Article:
Since a democracy is defined as “…equality of rights and opportunities and the rule of the majority” (Gage Canadian Dictionary) Ontario, on both counts, does not have a democratic government.
The Supreme Court of Canada has ruled that Canada should not be a democracy either through its decision in “Reference re Bill 30”. It declared on June 25th, 1987 that the Canadian Charter of Rights and Freedoms does not apply to education in Ontario, thus approving a desire of the Ontario government to engage in a two-tier citizenship policy.
The federal government refused to use its power of disallowance (section 56 of the Constitution Act, 1867) to throw out the offensive Bill 30. Both the Ontario and Canadian governments refuse to honour democratic values.
Reported in the Ottawa Citizen on November 7th, is an article which states that: The University of Ottawa is getting provincial money to help schools fight discrimination, Education Minister Mitzie Hunter announced Monday.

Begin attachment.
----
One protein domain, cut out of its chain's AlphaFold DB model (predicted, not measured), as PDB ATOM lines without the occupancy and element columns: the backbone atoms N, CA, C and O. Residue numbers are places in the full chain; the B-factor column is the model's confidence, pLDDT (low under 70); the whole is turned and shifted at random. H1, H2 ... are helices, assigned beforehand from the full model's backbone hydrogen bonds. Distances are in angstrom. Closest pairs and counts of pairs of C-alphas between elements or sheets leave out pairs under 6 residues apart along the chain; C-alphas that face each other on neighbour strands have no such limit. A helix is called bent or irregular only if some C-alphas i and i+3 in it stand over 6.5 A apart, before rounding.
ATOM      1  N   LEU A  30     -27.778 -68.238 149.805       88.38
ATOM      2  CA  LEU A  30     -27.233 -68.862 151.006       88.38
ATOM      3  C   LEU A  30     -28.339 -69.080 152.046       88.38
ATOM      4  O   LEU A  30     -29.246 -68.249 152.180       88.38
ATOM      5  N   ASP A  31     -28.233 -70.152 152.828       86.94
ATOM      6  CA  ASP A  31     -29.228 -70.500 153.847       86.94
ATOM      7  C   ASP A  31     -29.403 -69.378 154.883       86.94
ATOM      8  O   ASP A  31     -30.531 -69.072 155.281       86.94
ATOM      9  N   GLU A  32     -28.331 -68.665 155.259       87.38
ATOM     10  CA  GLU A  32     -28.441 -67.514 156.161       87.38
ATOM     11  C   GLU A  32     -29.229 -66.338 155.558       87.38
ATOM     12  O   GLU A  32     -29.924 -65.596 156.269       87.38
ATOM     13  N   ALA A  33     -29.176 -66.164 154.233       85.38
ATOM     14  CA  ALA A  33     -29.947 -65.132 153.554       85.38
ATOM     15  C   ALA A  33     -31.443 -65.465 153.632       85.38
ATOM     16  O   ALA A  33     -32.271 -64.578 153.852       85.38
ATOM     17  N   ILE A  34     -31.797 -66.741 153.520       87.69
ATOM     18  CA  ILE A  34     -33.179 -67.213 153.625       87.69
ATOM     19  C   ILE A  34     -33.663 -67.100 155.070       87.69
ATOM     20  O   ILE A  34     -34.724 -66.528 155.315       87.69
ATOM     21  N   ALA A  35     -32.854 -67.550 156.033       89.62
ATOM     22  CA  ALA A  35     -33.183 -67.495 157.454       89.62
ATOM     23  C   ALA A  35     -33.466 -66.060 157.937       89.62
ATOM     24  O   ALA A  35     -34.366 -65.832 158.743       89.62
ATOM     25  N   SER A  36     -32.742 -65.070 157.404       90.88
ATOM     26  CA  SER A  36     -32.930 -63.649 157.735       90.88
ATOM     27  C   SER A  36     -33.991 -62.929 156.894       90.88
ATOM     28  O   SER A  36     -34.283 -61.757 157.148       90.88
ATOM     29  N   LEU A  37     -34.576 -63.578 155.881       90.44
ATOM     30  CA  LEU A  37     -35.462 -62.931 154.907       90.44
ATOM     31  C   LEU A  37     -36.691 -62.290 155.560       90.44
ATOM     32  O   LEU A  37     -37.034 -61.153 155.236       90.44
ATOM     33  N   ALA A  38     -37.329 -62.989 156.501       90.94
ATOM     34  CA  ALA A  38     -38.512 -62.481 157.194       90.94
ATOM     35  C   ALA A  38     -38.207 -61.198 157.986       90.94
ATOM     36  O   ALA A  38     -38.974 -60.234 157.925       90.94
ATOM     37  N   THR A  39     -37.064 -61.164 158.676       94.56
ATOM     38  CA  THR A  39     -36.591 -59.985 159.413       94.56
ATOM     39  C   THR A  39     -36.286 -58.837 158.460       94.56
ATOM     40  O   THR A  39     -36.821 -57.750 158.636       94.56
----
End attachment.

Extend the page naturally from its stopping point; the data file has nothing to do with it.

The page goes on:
They’re calling it an Equity Knowledge Network, which is “intended to bring together educators, school and system leaders, and community partners to work on identifying and removing all forms of discrimination and systemic barriers from schools and classrooms, and uphold diversity, equity, inclusion, and human rights.”
Jacobsen: For younger people who live in countries with publicly-funded separate school systems based on religious preference, how can they combat it? What have been effective examples of educational, social, and political activism to reverse it, to even move towards a single educational system?
Patterson: Some time ago I read that there were, at that time, only seven countries that had some kind of religious preference as government policy. I know of no example of educational, social, or political activism that has reversed any policy of religious preference.
In the case of Manitoba, Quebec, and Newfoundland & Labrador, it was the government bodies of those jurisdictions that had the courage to “do the right thing” and get rid of any religious preference. This is the way it should be. In the case of Ontario, it will be an appeal to the court through OPEN. For more details on OPEN, go to www.cripeweb.org and click on OPEN.